ANTIGONE: ou les responsabilités de l’honneur, Fall 2012
Isaacs Auditorium, Seibert Hall
Monday, Nov. 12, 2012
12:15 and 7:15 p.m.
Presented by the class of French 301
Directed by Dorothée Polanz
Antigone is a story of rebellion, personal engagement and fighting for what one believes in.
Antigone and Ismène are two sisters, two princesses. Their father, Oedipe, died and now the town lives under their uncle's rule. King Créon unwillingly took power because "someone has to do it." Antigone is engaged to his son, Hémon. Créon is trying to bring some peace after all the wars and events during which Antigone’s brothers, Etéocle and Polynice, killed each other for succession reasons. Etéocle has been judged by Créon as the “good son” and has been offered beautiful ceremony for his burial, while Polynice should only be remembered as “the bad one, the traitor”. Créon created a law punishing of death everyone who shall intend to give Polynice a proper burial. During the whole play, Antigone defends her position to "say no and die," turning her back to her family, love and life. The chorus guides the audience as Antigone meets with her nanny, her sister, her fiancée, her uncle and the power in place. In this chess game, audience members see that the limits of what is right and what is wrong are anything but clear.
The text we used was a shortened version of Jean Anouilh’s Antigone written in 1943, during German occupation of France. For Anouilh, Antigone was a metaphor for resistance, while Creon was perceived as a collaborationist. I already staged Antigone in France, and I keep coming back to this play because it is very plastic and intemporal. We can add or remove parts, the heart of the question remains: Is one life better than another? Should we fight for our ideas to the point of death? Can one single person change a law or what a society believes in? We will continue to reflect on these questions that were inspired to us by the 2012-13 university theme of “Freedom and Responsibility.”
Dorothée Polanz, Ph.D., stage director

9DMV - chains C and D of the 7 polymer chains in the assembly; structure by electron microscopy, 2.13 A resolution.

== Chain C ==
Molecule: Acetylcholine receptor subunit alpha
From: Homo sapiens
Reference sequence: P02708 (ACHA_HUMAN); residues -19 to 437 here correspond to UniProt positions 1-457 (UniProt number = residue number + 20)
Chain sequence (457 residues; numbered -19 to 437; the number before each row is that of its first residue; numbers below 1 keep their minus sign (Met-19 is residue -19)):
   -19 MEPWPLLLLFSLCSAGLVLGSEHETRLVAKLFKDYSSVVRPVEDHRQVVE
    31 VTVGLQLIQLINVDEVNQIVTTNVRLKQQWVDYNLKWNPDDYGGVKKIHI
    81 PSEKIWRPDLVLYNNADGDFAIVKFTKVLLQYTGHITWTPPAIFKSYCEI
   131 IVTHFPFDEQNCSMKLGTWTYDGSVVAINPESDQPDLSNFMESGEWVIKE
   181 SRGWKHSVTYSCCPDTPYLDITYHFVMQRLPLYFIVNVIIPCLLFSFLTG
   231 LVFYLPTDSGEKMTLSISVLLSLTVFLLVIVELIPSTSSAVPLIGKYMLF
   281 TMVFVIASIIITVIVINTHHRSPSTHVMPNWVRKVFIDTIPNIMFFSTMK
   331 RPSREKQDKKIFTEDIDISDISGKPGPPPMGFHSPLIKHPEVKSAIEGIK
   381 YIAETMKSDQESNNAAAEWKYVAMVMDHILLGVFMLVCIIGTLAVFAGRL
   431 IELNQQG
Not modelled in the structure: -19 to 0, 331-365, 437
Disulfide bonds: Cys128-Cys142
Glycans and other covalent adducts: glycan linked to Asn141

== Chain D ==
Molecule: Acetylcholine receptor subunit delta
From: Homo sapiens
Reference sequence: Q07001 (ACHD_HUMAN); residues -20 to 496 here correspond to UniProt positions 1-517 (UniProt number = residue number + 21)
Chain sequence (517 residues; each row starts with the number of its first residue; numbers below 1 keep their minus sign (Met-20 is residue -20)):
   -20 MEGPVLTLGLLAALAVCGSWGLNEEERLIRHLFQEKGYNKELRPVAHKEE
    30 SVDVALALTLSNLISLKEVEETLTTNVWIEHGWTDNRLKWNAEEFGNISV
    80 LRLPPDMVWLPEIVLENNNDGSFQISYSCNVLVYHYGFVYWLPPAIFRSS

Of French and German descendant, Dorothée Polanz has taught theatre at the University of Maryland, Catholic University and Georgetown University in the last nine years. She is a member of the company “SapassoussakasS“ (“Do or Die”) in Washington, D.C., where she plays the role of Leandre in “parades” (18th-century fairground theatre comedies) and has been acting for 15 years. Her acting style is mostly based on commedia del’arte and masks. She worked intensely on Grand Guignol and cabaret style as well as with puppets. She recently created the role of Colette, the French writer in the play Music-Hall Sidelights. As a director and a stage manager, she has been working in Québec, France, Tunisia, Switzerland and the United States with professional actors and beginners. She defended her dissertation Theatricality: Critical Analysis of a Notion through Three Media and Centuries: Eighteenth Century Libertine Novels, Nineteenth Century Orientalist Paintings and Renoir’s Movies at University of Maryland in 2010. She is thrilled to be working with the wonderful team at the modern languages department and look forward to be teaching her seminar next semester, The Birth of Music-Hall in France.
Habi Diop, modern language fellow, assistant stage manager
Habi Diop is a Fulbright Modern Language Fellow from Paris. She has studied at the Institut National des Langues et Civilisations Orientales (National Institute of Oriental Languages and Civilization) of Paris and received her bachelor's degree in African languages and literature. She is currently pursuing her master's degree in intercultural communication in her home country.
Diop has been working for one year as a French teacher within the French Red Cross Army. She had the opportunity to teach her language to foreign people and to meet people from all around the world. Habi took Senegalese traditional dance ‘sabar’ in the Momboye Center in Paris. She perfomed in an annual show in ‘La Villette in Paris, France. In her spare time, Habi enjoys reading, cooking and dancing.